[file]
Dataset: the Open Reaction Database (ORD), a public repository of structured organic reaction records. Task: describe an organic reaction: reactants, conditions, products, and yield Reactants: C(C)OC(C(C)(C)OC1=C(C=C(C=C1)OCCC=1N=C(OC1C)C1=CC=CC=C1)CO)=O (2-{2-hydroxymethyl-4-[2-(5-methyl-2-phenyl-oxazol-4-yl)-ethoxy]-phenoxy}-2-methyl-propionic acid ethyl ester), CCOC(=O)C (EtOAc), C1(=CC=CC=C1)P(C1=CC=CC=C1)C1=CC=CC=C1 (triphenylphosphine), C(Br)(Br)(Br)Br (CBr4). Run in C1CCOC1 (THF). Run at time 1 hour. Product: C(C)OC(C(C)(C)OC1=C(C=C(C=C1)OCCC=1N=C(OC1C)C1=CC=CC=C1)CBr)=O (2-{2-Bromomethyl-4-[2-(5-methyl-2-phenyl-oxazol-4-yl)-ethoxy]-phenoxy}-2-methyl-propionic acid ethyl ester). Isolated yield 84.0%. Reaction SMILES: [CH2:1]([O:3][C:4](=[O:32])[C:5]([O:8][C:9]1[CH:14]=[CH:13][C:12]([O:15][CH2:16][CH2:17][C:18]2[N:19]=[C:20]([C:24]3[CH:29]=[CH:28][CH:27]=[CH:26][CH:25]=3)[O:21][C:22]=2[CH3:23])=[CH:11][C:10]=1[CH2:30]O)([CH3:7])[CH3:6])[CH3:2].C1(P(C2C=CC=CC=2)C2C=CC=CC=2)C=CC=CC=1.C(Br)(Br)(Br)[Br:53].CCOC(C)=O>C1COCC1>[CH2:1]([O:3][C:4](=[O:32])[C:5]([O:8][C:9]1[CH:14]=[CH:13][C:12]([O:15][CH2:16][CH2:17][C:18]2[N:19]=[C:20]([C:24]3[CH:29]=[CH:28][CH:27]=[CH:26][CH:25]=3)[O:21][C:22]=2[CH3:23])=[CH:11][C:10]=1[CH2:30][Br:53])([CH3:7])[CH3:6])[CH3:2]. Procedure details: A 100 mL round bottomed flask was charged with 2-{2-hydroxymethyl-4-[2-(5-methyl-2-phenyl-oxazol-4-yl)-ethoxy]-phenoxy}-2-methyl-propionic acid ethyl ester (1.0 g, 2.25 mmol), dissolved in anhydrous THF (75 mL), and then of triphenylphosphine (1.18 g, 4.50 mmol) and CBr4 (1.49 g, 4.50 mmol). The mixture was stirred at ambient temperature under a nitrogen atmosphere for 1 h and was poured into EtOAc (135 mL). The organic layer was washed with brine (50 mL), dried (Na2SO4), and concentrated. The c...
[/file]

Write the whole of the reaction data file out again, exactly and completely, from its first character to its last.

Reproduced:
Dataset: the Open Reaction Database (ORD), a public repository of structured organic reaction records. Task: describe an organic reaction: reactants, conditions, products, and yield Reactants: C(C)OC(C(C)(C)OC1=C(C=C(C=C1)OCCC=1N=C(OC1C)C1=CC=CC=C1)CO)=O (2-{2-hydroxymethyl-4-[2-(5-methyl-2-phenyl-oxazol-4-yl)-ethoxy]-phenoxy}-2-methyl-propionic acid ethyl ester), CCOC(=O)C (EtOAc), C1(=CC=CC=C1)P(C1=CC=CC=C1)C1=CC=CC=C1 (triphenylphosphine), C(Br)(Br)(Br)Br (CBr4). Run in C1CCOC1 (THF). Run at time 1 hour. Product: C(C)OC(C(C)(C)OC1=C(C=C(C=C1)OCCC=1N=C(OC1C)C1=CC=CC=C1)CBr)=O (2-{2-Bromomethyl-4-[2-(5-methyl-2-phenyl-oxazol-4-yl)-ethoxy]-phenoxy}-2-methyl-propionic acid ethyl ester). Isolated yield 84.0%. Reaction SMILES: [CH2:1]([O:3][C:4](=[O:32])[C:5]([O:8][C:9]1[CH:14]=[CH:13][C:12]([O:15][CH2:16][CH2:17][C:18]2[N:19]=[C:20]([C:24]3[CH:29]=[CH:28][CH:27]=[CH:26][CH:25]=3)[O:21][C:22]=2[CH3:23])=[CH:11][C:10]=1[CH2:30]O)([CH3:7])[CH3:6])[CH3:2].C1(P(C2C=CC=CC=2)C2C=CC=CC=2)C=CC=CC=1.C(Br)(Br)(Br)[Br:53].CCOC(C)=O>C1COCC1>[CH2:1]([O:3][C:4](=[O:32])[C:5]([O:8][C:9]1[CH:14]=[CH:13][C:12]([O:15][CH2:16][CH2:17][C:18]2[N:19]=[C:20]([C:24]3[CH:29]=[CH:28][CH:27]=[CH:26][CH:25]=3)[O:21][C:22]=2[CH3:23])=[CH:11][C:10]=1[CH2:30][Br:53])([CH3:7])[CH3:6])[CH3:2]. Procedure details: A 100 mL round bottomed flask was charged with 2-{2-hydroxymethyl-4-[2-(5-methyl-2-phenyl-oxazol-4-yl)-ethoxy]-phenoxy}-2-methyl-propionic acid ethyl ester (1.0 g, 2.25 mmol), dissolved in anhydrous THF (75 mL), and then of triphenylphosphine (1.18 g, 4.50 mmol) and CBr4 (1.49 g, 4.50 mmol). The mixture was stirred at ambient temperature under a nitrogen atmosphere for 1 h and was poured into EtOAc (135 mL). The organic layer was washed with brine (50 mL), dried (Na2SO4), and concentrated. The c...